A mate of mine is currently at a Serco-run nick. He has a pinphone in his pad, so he can call out anytime as long as he has credit on his account. When I think of the long queues on the wings to use two or three phones, I think he's pretty lucky. Obviously, Serco is raking in the profits on these calls, so they want cons to call family and friends all the time... that's the real reason for having in-cell payphones!

  3. "My mobile phone was the first thing that was seized from my pocket, to be bagged and inventoried with the rest of my property."

    Hello there and thanks for all the useful and helpful information in your blog along with links to relevant sources elsewhere. I have come to reading it as the partner of a first time offender I think may have been sent down 3 days ago. I have heard nothing from him since the evening before he was due in Court having been arrested, charged then bailed with a Court date by the Police all within the last week while we've been apart due to Xmas. I don't even know which Court he was in & have limited means of finding out (his family are the problem here & have caused this so I can hardly ask them) so I am literally just waiting for news.

    My worry is that my contact number, address etc. will be on his mobile along with that of others he's going to need (mates etc) and he has ADD so it's not info he's just going to be able to produce from his memory; I know his number off by heart for example. How are prisoners who arrive at Court without numbers etc. written down (if he has been remanded/denied bail or whatever he was certainly not expecting it as he'd said he was going to sort Court then come home here afterwards) able to access/produce them? Will he get help or advice about that during his reception phase? I am also hugely concerned that he probably wouldn't have had much cash on him which won't help.

    I do know he will get word to me the minute he can as he knows I'll be worried. I am not so much after info about initial contact procedures (although that too would be helpful), more so how he can make a phone call to a number he won't have memorised but which is in his confiscated phone. Same deal for writing to this address (the info is all on a card he keeps in his phone case under his phone) and potentially doing any of it without money when he arrived.


    1. Thanks for your contribution and your questions. I'm sorry to hear about your partner's situation and I can appreciate your concerns at this time. You might be able to find out what happened at court by searching for his name online as the daily lists are published.

      You can also apply via the Prisoner Location Service to find out where your partner is being held in custody. All the details can be found online at: Before any information can be released, your partner will need to agree to his number and location can be passed on to you. Once you have those details you can write to him and also send him money by postal order should you wish to do so.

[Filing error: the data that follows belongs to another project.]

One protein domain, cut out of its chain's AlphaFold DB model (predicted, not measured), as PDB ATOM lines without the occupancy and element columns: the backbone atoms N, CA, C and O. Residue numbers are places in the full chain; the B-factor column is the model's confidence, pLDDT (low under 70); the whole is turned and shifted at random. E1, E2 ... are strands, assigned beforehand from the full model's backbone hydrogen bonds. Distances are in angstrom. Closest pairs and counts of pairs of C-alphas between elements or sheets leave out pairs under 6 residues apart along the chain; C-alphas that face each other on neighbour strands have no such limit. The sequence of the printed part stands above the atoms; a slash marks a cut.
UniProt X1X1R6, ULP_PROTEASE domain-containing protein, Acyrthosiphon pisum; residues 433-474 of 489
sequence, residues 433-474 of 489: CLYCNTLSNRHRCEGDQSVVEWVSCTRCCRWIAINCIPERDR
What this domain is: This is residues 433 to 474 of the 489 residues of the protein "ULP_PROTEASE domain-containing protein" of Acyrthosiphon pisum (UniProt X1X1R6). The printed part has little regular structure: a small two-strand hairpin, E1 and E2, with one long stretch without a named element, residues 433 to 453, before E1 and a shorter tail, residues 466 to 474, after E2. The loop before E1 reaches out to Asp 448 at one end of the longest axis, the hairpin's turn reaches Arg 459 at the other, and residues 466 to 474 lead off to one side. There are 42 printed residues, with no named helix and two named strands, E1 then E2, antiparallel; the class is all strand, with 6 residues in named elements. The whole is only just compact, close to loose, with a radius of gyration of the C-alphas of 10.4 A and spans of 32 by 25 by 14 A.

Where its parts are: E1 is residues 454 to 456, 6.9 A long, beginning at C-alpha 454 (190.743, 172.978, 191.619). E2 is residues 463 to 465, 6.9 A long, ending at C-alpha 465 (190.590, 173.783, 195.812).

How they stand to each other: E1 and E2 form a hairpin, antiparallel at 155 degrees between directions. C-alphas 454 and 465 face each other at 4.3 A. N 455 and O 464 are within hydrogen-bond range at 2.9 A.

It can take a few days or longer for the prison service to sort out a new prisoner's payphone PIN number. He should have been asked at initial reception whether he needs to notify anyone about his location. Some reception officers will arrange for family to be notified, but this cannot be taken for granted.

      As far as his mobile phone is concerned, he should have been asked in reception whether he needs to get any numbers from his phone address book before it is bagged up and put in his valuable property box. They can then allow a new prisoner to write down the key numbers he needs. If he has your address on a card, he should have been permitted to keep that.

      However, even then the prisoner will need to submit a list of names, addresses and phone numbers he will want to have included on his approved PIN list. Prisoners are only permitted to telephone pre-approved numbers from the wing payphones and before approval will be given the PIN phone clerk will need to call each person at home and get their agreement to be included on the prisoner's list. It is bureaucratic and can take anything from days to weeks, particularly if staffing is a problem at whichever prison your partner is in.

      In certain cases, either the governor or senior staff can make arrangements for a monitored compassionate call to be put through to family members via the office or the chaplaincy. However, they would need to have the relevant numbers to facilitate that process.

      All of this information should be made available to your partner during the induction phase after he arrived at the prison. This can take anything from a couple of days to a week. He should also have been given a free reception letter and envelope so he could write and notify you of his whereabouts.

      Although this will obviously be a stressful time for you (and your partner), my advice is not to panic. Take things steadily and start the process of getting information from the Prisoner Location Service referred to above. If you have any contact details for your partner's solicitor, then they should also know the court where his case was being dealt with and can also try to find out his location.

      Please don't hesitate to ask any follow-up questions. I, or other readers, should be able to give you some advice if we can.

    2. Thank you so much for your help and for replying to my questions so promptly. I am pleased to be able say that my/our situation has resolved itself today but your advice, particularly about him being able to get contact numbers etc. from his phone (albeit that they would then have to be prison approved) and being able to keep my address card would really have put my mind at rest if I was still waiting for news of him so hopefully it will be of comfort to anybody else in a similar position who might read this.

      Thank you once again and a Happy New Year to you.

    3. Thanks for your update. It's good to hear that the situation is resolved, but I can well understand how stressful it can be when it seems that a 'wall of silence' suddenly descends when a loved one is caught up in the criminal justice system. Maintaining contact, at least in the first few days or even weeks, can be confusing and complex, so I'm pleased that your own issues have been sorted out so quickly. I'm also glad that the blog post proved informative. Happy New Year and I hope all goes well for you and your partner. Alex

  4. What an interesting story. I suppose we see this dilemma unfold on tv shows and in movies but the majority of the public do not really have a clear picture of what is going on inside a prison as far as electronics and forms of communication go. I also feel that this changes from prison to prison and by country.

    Eliseo Weinstein @ JR's Bail Bonds